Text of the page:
Charles Hadfield to Frederick Chesson, 15 January 1861, C137/94

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Hadfield, Charles









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MSS. Brit. Emp. S. 18 / C137-94


Royal Mariner
15th Jany 61


I beg to thank you and the Committee in whose name you address me for the expression of Christian sympathy for my brother Archdeacon Hadfield and the Native interests in which for near a quarter of a century he has laboured with so much success and interest, but which now, unhappily, has been disturbed by colonists clamorous for the acquisition of the land belonging to these brave and interesting people, without reference to treaties, or apparently any sense of right or wrong.

I shall take the earliest occasion of acquainting my brother with the purport of your letter which I have no doubt will tend to strengthen his hands and heart in the just and holy cause which he has espoused.

You kindly refer also to my protest in The Times against Professor Browne’s subtle attempt not only to cast a slur on my brother, but to divert the public eye (as his brother the Govr has also sought to do) from the point at issue. That journal acted very unfairly in that matter. My reply to the Professor’s second letter was suppressed. On the receipt of the Bishop of Wellington’s letter vindicating my brother from that aspersion I again addressed The Times enclosing a copy of that letter. These also were suppressed. I then remonstrated privately with the Editor, but with no effect.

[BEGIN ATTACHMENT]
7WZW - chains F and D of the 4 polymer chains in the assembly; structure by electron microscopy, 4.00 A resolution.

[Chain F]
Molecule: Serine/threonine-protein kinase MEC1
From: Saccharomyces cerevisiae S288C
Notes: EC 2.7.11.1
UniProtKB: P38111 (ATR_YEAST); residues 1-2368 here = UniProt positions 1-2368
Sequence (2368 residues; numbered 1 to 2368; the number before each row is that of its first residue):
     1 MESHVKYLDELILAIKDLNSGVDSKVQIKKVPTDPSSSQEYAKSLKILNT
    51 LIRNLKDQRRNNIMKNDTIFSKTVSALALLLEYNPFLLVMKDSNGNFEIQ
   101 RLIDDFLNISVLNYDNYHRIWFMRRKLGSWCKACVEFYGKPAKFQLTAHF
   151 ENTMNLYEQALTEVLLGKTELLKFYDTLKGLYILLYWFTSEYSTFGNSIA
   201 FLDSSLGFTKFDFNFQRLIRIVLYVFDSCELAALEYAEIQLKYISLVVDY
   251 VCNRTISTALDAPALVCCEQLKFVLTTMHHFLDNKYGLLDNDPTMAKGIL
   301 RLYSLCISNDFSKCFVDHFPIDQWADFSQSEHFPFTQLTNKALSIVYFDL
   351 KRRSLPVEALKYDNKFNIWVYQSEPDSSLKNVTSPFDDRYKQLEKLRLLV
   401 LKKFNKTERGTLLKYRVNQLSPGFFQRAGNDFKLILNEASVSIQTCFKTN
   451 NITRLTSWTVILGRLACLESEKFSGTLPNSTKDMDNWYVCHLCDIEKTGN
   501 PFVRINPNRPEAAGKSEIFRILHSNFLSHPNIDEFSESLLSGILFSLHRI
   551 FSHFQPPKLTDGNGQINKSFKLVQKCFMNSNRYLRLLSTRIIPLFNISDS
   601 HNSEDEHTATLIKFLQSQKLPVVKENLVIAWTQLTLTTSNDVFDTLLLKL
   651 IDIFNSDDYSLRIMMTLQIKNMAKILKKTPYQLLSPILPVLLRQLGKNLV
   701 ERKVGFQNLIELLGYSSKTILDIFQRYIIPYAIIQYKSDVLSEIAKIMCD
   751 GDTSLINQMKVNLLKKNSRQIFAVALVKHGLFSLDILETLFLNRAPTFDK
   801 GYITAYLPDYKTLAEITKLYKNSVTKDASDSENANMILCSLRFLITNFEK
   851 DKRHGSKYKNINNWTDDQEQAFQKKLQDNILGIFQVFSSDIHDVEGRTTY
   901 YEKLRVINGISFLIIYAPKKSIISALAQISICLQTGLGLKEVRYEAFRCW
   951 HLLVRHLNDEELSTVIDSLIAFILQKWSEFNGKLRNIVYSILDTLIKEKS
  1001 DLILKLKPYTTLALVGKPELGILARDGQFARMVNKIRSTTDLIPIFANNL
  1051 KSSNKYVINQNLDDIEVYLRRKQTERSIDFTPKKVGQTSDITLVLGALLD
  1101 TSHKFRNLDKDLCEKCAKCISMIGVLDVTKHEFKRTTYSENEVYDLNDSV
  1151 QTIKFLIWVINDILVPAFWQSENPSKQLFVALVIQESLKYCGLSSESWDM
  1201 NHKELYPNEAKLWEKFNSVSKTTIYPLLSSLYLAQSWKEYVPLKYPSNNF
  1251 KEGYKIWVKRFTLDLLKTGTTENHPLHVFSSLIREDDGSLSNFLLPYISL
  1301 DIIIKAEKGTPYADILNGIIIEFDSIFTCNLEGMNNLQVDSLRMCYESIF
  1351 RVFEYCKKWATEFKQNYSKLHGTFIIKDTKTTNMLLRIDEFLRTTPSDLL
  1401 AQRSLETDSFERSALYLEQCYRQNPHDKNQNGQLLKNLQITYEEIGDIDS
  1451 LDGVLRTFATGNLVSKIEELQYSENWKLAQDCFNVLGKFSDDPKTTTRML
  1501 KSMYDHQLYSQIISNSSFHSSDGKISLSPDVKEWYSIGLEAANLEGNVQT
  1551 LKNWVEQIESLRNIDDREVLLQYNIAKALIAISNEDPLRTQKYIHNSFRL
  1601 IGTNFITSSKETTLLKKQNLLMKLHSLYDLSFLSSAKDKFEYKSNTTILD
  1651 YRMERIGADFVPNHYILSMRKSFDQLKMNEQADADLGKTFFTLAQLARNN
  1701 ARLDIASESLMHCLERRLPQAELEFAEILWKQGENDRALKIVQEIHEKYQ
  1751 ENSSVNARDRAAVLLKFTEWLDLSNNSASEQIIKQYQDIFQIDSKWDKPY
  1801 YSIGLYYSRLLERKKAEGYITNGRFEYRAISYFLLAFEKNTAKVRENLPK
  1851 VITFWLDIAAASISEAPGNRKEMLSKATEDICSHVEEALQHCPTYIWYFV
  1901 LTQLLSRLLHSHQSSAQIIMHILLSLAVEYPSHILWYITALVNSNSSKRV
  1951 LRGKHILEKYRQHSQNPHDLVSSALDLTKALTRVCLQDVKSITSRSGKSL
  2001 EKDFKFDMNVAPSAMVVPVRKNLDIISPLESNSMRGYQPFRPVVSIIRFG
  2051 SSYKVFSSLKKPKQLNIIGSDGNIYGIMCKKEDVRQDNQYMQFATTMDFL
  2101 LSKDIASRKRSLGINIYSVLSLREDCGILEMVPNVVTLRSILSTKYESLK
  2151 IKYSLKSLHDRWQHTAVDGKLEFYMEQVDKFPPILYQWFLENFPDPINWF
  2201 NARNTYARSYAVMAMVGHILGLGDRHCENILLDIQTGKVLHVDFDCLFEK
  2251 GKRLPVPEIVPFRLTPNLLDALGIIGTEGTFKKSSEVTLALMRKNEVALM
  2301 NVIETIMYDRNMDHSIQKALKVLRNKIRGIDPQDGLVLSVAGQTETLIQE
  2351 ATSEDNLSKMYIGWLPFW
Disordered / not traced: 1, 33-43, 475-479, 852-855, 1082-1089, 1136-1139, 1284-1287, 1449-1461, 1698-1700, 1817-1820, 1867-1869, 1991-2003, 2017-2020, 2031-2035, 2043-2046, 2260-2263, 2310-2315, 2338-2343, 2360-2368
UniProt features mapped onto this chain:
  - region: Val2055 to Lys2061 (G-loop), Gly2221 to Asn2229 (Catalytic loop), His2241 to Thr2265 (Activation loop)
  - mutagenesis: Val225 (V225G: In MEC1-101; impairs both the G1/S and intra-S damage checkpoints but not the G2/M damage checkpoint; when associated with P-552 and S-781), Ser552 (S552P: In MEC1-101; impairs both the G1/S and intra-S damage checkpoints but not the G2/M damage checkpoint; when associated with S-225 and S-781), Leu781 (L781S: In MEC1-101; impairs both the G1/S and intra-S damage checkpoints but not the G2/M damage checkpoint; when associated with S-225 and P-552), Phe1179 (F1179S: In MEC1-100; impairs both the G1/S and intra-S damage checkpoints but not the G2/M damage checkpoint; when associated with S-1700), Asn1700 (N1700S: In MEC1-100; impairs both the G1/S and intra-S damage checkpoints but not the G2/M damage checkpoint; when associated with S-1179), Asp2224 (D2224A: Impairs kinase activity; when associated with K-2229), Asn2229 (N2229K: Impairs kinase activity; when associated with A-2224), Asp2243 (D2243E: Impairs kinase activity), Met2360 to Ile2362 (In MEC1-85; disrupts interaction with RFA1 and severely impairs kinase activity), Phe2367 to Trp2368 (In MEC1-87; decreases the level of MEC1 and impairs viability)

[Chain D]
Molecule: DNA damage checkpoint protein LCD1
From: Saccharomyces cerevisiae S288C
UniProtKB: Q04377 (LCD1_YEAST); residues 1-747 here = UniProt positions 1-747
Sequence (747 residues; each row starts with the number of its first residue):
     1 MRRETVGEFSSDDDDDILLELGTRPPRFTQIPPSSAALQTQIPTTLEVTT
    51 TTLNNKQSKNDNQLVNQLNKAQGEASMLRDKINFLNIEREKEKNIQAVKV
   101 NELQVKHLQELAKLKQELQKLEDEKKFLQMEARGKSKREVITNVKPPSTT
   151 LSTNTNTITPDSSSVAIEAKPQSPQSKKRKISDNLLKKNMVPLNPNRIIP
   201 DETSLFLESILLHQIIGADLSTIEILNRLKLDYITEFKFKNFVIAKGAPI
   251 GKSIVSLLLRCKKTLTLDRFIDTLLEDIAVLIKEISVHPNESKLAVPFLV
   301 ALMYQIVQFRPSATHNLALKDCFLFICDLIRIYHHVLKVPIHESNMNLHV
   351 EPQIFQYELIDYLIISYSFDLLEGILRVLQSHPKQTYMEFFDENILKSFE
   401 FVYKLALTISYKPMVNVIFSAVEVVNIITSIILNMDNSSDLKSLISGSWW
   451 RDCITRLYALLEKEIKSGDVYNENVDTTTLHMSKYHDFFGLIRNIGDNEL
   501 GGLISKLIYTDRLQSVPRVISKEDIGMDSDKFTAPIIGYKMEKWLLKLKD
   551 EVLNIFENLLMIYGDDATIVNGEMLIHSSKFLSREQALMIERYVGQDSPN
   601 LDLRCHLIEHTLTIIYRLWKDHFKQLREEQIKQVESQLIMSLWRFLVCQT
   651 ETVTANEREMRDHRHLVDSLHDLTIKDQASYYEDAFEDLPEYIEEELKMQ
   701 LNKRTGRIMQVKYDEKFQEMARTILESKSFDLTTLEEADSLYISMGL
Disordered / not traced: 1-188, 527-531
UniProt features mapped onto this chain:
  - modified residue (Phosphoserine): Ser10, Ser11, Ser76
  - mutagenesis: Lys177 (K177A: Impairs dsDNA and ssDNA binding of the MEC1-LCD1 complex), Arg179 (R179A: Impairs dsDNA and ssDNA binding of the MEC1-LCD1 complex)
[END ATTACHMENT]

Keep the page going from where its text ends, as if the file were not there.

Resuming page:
I subsequently addressed both the Morg Herald and Morg Post enclosing for publication not only the Bishop’s letter referred to, but my brother’s reply to the Govr’s surreptitious charges made to the Duke of Newcastle. And I privately also explaining my motives – the injustice of The Times. The Post has taken no notice, and I am not aware if the Herald has or no.

I thought it was due to my brother, if possible, to contradict those false allegations in England. In N. Zealand they have been thoroughly and warmly exposed, I find, by the Auckland and Wellington papers.

Such vulgar abuse as that of Mr Walter Brodie is too contemplable to notice. But what surprises me is that The Times should espouse, or insert, such trash, knowing it to be false.

The Editor today, I find, is apprehensive, I think justly so, that the last battle may prove only a first act in a conflict between the Queen’s supremacy and the native sovereignty. But our wilful abuse of the treaty of Waitangi

I thank you for the copy of the ‘Aborigines Friend’ which is very interesting. I have as yet no intelligence from N.Z. by this mail.